Cover image for Painting the Inhabited Landscape: Fitz H. Lane and the Global Reach of Antebellum America By Margaretta M. Lovell

Painting the Inhabited Landscape

Fitz H. Lane and the Global Reach of Antebellum America

Margaretta M. Lovell

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$94.95 | Hardcover Edition
ISBN: 978-0-271-09278-2

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352 pages
9" × 11"
84 color/80 b&w illustrations
2023

Painting the Inhabited Landscape

Fitz H. Lane and the Global Reach of Antebellum America

Margaretta M. Lovell

Painting the Inhabited Landscape offers new ways to hear Lane’s message and lets his works speak more fully and more eloquently, with their own voices. It provides an exemplary model for scholarship that invigorates and illuminates artworks on their own terms and those of their era. It uncovers the great richness of Lane’s work and transforms our experience of it.”

 

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The impulse in much nineteenth-century American painting and culture was to describe nature as a wilderness on which the young nation might freely inscribe its future: the United States as a virgin land, that is, unploughed, unfenced, and unpainted. Insofar as it exhibited evidence of a past, its traces pointed to a geologic or cosmic past, not a human one. The work of the New England artist Fitz H. Lane, however, was decidedly different.

In this important study, Margaretta Markle Lovell singles out the more modestly scaled, explicitly inhabited landscapes of Fitz H. Lane and investigates the patrons who supported his career, with an eye to understanding how New Englanders thought about their land, their economy, their history, and their links with widely disparate global communities. Lane’s works depict nature as productive and allied in partnership with humans to create a sustainable, balanced political economy. What emerges from this close look at Lane’s New England is a picture not of a “virgin wilderness” but of a land deeply resonant with its former uses—and a human history that incorporates, rather than excludes, Native Americans as shapers of land and as agents in that history.

Calling attention to unexplored dimensions of nineteenth-century painting, Painting the Inhabited Landscape is a major intervention in the scholarship on American art of the period, examining how that body of work commented on American culture and informs our understanding of canon formation.

Painting the Inhabited Landscape offers new ways to hear Lane’s message and lets his works speak more fully and more eloquently, with their own voices. It provides an exemplary model for scholarship that invigorates and illuminates artworks on their own terms and those of their era. It uncovers the great richness of Lane’s work and transforms our experience of it.”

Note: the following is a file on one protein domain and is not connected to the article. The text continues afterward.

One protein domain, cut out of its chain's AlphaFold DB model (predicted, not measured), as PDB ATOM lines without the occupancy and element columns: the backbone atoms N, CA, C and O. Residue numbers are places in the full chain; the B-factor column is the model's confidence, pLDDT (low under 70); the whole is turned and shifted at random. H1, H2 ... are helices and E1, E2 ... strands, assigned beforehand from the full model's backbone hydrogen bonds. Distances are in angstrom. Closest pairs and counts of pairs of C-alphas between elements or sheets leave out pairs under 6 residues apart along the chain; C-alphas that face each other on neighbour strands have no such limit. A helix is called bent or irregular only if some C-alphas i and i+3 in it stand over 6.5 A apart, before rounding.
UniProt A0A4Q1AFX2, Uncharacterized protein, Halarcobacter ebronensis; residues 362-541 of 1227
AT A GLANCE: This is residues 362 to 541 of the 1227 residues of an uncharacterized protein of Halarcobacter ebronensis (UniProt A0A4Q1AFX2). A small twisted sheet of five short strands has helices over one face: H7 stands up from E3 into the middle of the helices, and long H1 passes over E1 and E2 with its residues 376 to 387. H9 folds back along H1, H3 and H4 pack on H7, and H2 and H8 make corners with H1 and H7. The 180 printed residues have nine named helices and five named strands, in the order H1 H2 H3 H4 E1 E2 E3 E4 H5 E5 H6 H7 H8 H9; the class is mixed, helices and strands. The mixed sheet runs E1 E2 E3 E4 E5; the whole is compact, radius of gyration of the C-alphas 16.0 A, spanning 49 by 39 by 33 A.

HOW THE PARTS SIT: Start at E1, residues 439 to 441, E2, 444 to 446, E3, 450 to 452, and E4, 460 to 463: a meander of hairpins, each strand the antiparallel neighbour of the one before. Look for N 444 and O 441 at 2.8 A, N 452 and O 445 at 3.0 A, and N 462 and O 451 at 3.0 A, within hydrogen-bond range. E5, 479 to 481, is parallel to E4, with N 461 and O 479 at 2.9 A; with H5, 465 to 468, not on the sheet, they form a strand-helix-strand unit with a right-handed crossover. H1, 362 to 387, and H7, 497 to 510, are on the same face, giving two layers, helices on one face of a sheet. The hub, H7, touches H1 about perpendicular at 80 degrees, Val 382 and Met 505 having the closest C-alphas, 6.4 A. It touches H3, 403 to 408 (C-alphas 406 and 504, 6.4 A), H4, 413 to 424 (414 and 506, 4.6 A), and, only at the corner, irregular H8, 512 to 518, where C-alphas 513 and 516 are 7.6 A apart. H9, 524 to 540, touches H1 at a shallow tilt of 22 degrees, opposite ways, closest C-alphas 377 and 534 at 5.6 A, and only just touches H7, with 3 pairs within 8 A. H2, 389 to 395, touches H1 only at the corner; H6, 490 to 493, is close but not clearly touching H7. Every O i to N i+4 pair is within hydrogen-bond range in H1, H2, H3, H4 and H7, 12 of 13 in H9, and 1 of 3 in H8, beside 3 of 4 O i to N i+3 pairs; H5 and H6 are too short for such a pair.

Painting the Inhabited Landscape is an American art history that in its depth of research and its absolute assurance in method and goals matches or surpasses anything done by any global modernist art historian today. It is a significant contribution to the study of nineteenth-century world history in visual and material studies, and will be of interest to anyone looking at the formation of global modernism, technologies, and capital markets.”
Painting the Inhabited Landscape is by far the most insightful study of Lane and his art to date. Margaretta Lovell's close examination of Lane’s life, art, and the historical contexts within which he worked represents not only a quantum leap for our understanding of Lane and his world but also a new standard of scholarship for the field of American art.”
“[Lovell] charts new territory in this volume, providing an insightful complement to existing Lane studies and an invitation to subsequent scholars to tell fresh stories.”

Margaretta Markle Lovell is Jay D. McEvoy, Jr. Professor of American Art History at the University of California, Berkeley. Her many publications include the prizewinning Art in a Season of Revolution: Painters, Artisans, and Patrons in Early America and A Material World: Culture, Society, and the Life of Things in Early Anglo-America, the latter also published by Penn State University Press.

List of Illustrations

Acknowledgements

List of Abbreviations

Introduction: A Small City with a Far Reach

1. Reputation: Lane, Gloucester’s “Own Artist,” 1842–1865

2. Value: Lane, 1865–2020

3. Canvas: Names, Naming, and Identity

4. Fish: Lane’s Gloucester

5. Lumber: Lane’s Maine

6. Granite: Shipwreck with Spectators

7. Travelers I: Surinam and California

8. Travelers II: Ireland, China, Puerto Rico

Conclusion

Appendix A: Exhibitions and Sales That Included Fitz H. Lane Paintings During His Lifetime

Appendix B: Inventories and Lists of Located Lane Paintings, 1865–1961

Notes

Bibliography

Index

Download a PDF sample chapter here: Introduction